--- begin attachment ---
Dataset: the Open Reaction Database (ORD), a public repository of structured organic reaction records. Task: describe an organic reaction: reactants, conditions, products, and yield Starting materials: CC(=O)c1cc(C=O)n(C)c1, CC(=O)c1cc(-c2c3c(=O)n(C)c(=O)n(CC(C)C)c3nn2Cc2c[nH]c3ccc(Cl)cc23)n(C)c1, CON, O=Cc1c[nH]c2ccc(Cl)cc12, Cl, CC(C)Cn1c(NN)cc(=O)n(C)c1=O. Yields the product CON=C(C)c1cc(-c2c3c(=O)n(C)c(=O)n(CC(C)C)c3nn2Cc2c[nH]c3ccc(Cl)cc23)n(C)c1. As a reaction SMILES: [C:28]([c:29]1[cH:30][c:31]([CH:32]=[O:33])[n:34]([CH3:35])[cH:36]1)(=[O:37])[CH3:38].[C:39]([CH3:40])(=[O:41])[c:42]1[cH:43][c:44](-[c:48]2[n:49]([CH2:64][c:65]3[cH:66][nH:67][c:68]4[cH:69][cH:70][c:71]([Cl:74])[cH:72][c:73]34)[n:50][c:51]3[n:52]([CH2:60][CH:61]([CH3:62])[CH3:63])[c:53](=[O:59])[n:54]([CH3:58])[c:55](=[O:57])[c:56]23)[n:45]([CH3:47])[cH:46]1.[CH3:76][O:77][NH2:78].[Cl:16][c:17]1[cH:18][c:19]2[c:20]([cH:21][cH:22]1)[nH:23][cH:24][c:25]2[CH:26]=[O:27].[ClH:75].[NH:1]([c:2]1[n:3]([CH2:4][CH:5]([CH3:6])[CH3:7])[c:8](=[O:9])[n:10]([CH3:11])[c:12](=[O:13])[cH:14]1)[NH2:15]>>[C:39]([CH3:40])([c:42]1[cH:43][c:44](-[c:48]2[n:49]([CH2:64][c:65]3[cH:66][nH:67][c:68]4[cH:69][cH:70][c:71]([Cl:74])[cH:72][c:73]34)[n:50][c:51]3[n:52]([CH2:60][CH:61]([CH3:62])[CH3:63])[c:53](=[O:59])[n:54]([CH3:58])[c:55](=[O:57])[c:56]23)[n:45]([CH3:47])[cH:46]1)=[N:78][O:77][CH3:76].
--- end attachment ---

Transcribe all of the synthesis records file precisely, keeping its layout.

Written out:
Dataset: the Open Reaction Database (ORD), a public repository of structured organic reaction records. Task: describe an organic reaction: reactants, conditions, products, and yield Starting materials: CC(=O)c1cc(C=O)n(C)c1, CC(=O)c1cc(-c2c3c(=O)n(C)c(=O)n(CC(C)C)c3nn2Cc2c[nH]c3ccc(Cl)cc23)n(C)c1, CON, O=Cc1c[nH]c2ccc(Cl)cc12, Cl, CC(C)Cn1c(NN)cc(=O)n(C)c1=O. Yields the product CON=C(C)c1cc(-c2c3c(=O)n(C)c(=O)n(CC(C)C)c3nn2Cc2c[nH]c3ccc(Cl)cc23)n(C)c1. As a reaction SMILES: [C:28]([c:29]1[cH:30][c:31]([CH:32]=[O:33])[n:34]([CH3:35])[cH:36]1)(=[O:37])[CH3:38].[C:39]([CH3:40])(=[O:41])[c:42]1[cH:43][c:44](-[c:48]2[n:49]([CH2:64][c:65]3[cH:66][nH:67][c:68]4[cH:69][cH:70][c:71]([Cl:74])[cH:72][c:73]34)[n:50][c:51]3[n:52]([CH2:60][CH:61]([CH3:62])[CH3:63])[c:53](=[O:59])[n:54]([CH3:58])[c:55](=[O:57])[c:56]23)[n:45]([CH3:47])[cH:46]1.[CH3:76][O:77][NH2:78].[Cl:16][c:17]1[cH:18][c:19]2[c:20]([cH:21][cH:22]1)[nH:23][cH:24][c:25]2[CH:26]=[O:27].[ClH:75].[NH:1]([c:2]1[n:3]([CH2:4][CH:5]([CH3:6])[CH3:7])[c:8](=[O:9])[n:10]([CH3:11])[c:12](=[O:13])[cH:14]1)[NH2:15]>>[C:39]([CH3:40])([c:42]1[cH:43][c:44](-[c:48]2[n:49]([CH2:64][c:65]3[cH:66][nH:67][c:68]4[cH:69][cH:70][c:71]([Cl:74])[cH:72][c:73]34)[n:50][c:51]3[n:52]([CH2:60][CH:61]([CH3:62])[CH3:63])[c:53](=[O:59])[n:54]([CH3:58])[c:55](=[O:57])[c:56]23)[n:45]([CH3:47])[cH:46]1)=[N:78][O:77][CH3:76].